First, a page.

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Cover image for JSByte: JavaScript Optional Chaining `?.` Explained - How it Works and When to Use it

JSByte: JavaScript Optional Chaining `?.` Explained - How it Works and When to Use it

shrutikapoor08 profile image Shruti Kapoor Originally published at freecodecamp.org Updated on ・2 min read

What is it?

Optional chaining ?. in javascript is a new feature introduced in ES2020. Optional chaining changes the way properties are accessed from deeply nested objects. It fixes the problem of having to do multiple null checks when accessing long chain of object properties in javascript.

Current Status: ECMAScript proposal at stage 4 of the process. : https://github.com/tc39/proposal-optional-chaining

Use cases

  1. Accessing potentially null or undefined properties of an object.
  2. Getting results from a variable that may not be available yet.
  3. Getting default values.
  4. Accessing long chain of properties.

Imagine you are expecting an API to return an object of this sort.

obj = {
  prop1: {
    prop2: {
      someProp: "value"
    }
  }
};
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But, you may not know if each of these fields are available ahead of time, since some of these fields may not have been sent back by the API, or they may come back with null values. Here is an example -

//expected
obj = {
  id: 9216,
  children: [
    { id: 123, children: null },
    { id: 124, children: [{ id: 1233, children: null }] }
  ]
};

//actual
obj = {
  id: 9216,
  children: null
};
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This happens very often with functions that call APIs. You may have seen code in React that tries to safeguard against these issues like this -

render = () => {
  const obj = {
    prop1: {
      prop2: {
        someProp: "value",
      },
    },
  };

  return (
    <div>
      {obj && obj.prop1 && obj.prop1.prop2 && obj.prop1.prop2.someProp && (
        <div>{obj.prop1.prop2.someProp}</div>
      )}
    </div>
  );
};

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In order to better prepare for this issue, often times in the past we have used Lodash.js, specifically the _.get method.

_.get(obj, prop1.prop2.someProp);

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which gives undefined if either of those properties are undefined. Optional chaining is exactly that! Now instead of using an external library, this functionality is in-built!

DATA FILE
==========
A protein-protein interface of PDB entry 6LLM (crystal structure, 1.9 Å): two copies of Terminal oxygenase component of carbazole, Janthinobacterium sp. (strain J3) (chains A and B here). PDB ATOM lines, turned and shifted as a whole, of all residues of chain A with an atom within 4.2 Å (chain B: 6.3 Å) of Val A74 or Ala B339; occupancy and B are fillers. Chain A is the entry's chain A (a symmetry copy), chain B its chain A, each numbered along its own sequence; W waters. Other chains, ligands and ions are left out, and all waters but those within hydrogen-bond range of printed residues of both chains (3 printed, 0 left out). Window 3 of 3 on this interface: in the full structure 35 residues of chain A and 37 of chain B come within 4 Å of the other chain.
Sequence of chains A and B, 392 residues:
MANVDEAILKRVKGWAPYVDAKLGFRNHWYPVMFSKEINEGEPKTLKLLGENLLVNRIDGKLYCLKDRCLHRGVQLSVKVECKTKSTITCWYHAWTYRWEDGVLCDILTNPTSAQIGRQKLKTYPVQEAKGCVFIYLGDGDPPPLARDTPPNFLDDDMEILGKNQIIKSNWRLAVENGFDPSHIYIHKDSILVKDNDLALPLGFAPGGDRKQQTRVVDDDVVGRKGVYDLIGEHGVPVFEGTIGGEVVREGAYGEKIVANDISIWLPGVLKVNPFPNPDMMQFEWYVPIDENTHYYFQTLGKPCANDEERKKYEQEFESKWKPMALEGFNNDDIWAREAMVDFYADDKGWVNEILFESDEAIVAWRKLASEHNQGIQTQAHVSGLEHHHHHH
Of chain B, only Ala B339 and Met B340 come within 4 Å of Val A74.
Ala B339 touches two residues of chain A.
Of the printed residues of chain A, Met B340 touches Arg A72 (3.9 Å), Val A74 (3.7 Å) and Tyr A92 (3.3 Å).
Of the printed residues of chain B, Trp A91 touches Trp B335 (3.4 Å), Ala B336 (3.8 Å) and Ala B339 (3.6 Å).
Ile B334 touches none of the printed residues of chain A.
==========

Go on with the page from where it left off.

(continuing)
How does optional chaining work?

?. can be used to chain properties that may be null or undefined.

const propNeeded = obj?.prop1?.prop2?.someProp;

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If either of those chained properties is null or undefined, javascript will return undefined. What if we want to return something meaningful? Try this -

let familyTree = {
    us: {
        children: {}
    }
}


// with _.get
const grandChildren = _.get(familyTree, 'us.children.theirChildren', 'got no kids' );

//with optional chaining and null coalescing 
const nullCoalescing = familyTree?.us?.children?.theirChildren ?? 'got no kids'
console.log(nullCoalescing) //got no kids

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It also works for objects that may be null or undefined

let user;
console.log(user?.id) // undefined

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How to try out this new feature

  1. In your browser's console
    This is a recent addition and old browsers may need polyfills. You can try it in chrome or firefox in the browser's console. If it doesn't work, try turning on javascript experimental features by visiting chrome://flags/ and enabling "Experimental JavaScript".

  2. In your node app
    By using babel -

{
  "plugins": ["@babel/plugin-proposal-optional-chaining"]
}
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Resources

  1. https://dmitripavlutin.com/javascript-optional-chaining/
  2. Babel's doc: https://babeljs.io/docs/en/babel-plugin-proposal-optional-chaining

TL;DR

Use optional chaining ?. for objects or long chain properties that may be null or undefined. The syntax is -

let user = {};
console.log(user?.id?.name) 
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